In the UK , it’s down to pure luck whether a woman’s employer will be supportive of her aim to express milk at work and retain her milk supply and breastfeeding relationship. There are employers finding little offices, sourcing mini-fridges, letting teachers off doing playground duty – quietly and without fanfare. And there are employers who don’t understand the point, can’t envisage how facilitating a mother to pump milk might work and see no need to bother. Women are feeling vulnerable and unable to fight fights they don’t feel entitled to fight. A woman could try and make her case citing health and safety legislation and by mentioning the equality act but her employer can politely ignore her. As ACAS says in its document ‘accommodating breastfeeding in the workplace’, “The law doesn’t require an employer to grant paid breaks from a job in order to breastfeed or to express milk for storage and later use. Neither does it require an employer to provide facilities to breastfeed or express milk.” This toothless document then goes on to explain what nice employers might choose to do. This isn’t helping the women phoning the national breastfeeding helplines in tears and in pain at their desks. It was produced at the request of the government when charities like Maternity Action and the breastfeeding groups pressured government into acknowledging that breastfeeding protection was missing in this legislation. It doesn't help. National laws provide for breastfeeding breaks in more than 90 countries worldwide. We are not one of them.
In the UK, a breastfeeding mother has the legal right to ‘rest’ but not to express and store her milk. Health and safety guidance might suggest that an employer could provide a room and a time for a mother to pump but they are only required to allow her to rest. We don’t want to rest. Give us ten minutes to use our double electric breast pump perhaps three times in a working day and most of us will be able to continue to give our baby’s breastmilk for as long as we want to.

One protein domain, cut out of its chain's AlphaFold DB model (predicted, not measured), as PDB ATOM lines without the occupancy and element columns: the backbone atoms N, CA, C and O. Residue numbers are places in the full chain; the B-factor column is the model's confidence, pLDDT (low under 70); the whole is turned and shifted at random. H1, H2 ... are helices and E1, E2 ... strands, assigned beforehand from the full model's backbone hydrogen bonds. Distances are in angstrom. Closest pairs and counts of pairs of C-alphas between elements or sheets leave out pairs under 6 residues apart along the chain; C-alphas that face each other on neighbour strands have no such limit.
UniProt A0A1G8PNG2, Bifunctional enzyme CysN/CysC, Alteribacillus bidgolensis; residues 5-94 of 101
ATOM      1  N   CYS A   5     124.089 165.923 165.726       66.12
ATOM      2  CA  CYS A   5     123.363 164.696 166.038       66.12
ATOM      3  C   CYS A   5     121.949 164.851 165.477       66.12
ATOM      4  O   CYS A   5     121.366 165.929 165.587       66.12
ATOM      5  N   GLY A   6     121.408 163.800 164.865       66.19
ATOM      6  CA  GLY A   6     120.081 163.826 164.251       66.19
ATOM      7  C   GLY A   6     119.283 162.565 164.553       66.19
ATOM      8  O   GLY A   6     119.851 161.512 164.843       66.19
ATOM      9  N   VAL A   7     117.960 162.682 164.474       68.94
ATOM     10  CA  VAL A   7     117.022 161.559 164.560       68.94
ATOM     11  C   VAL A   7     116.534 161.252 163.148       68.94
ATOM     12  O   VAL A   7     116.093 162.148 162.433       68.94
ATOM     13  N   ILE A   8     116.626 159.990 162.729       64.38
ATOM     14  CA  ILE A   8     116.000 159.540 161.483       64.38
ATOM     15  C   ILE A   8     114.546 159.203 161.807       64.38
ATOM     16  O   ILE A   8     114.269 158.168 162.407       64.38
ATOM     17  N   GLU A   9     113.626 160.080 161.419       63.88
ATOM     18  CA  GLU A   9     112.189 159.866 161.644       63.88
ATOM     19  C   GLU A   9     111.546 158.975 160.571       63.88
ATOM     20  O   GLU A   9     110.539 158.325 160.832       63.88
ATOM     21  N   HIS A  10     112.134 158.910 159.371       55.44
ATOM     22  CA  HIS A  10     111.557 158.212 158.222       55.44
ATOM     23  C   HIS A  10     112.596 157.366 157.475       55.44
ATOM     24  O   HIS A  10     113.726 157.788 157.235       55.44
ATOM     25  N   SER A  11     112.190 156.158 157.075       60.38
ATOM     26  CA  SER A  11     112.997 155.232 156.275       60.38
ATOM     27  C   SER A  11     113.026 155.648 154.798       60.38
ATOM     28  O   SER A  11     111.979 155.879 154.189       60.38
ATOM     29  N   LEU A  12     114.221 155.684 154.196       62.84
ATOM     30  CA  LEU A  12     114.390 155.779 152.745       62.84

The USA, the land of the free and the spectacularly rubbish maternity leave has 16% of babies exclusively breastfeeding at 6 months (Source: CDC Breastfeeding Report Card 2012). Terrible. Awful. Embarrassing.
The UK manages 1%.
The USA has 47% of babies getting any breastmilk at 6 months. We have 34%.
America has women regularly returning to work at 6 weeks. Yet they return to a workplace where their president has a declared them to have the legal right to ‘reasonable break time’ for expression up to 1 year after birth.
Allowing a ‘reasonable break’ means both mothers and employers are encouraged to have a sensible and fair dialogue. It’s a good place to start. In a letter on this subject, minister Jo Swinson claimed legislation was not possible as expression was so individual (yet for some reason the right to ‘rest’ is not?!). The law doesn’t need to be prescriptive. It just needs to empower women to start conversations. It will make continuing to breastfeed while working normal and manageable. Remember this isn’t just about the rights of mums and dads, this is about the rights of babies. We need never assume that a woman returning early to work would OF COURSE be ending breastfeeding.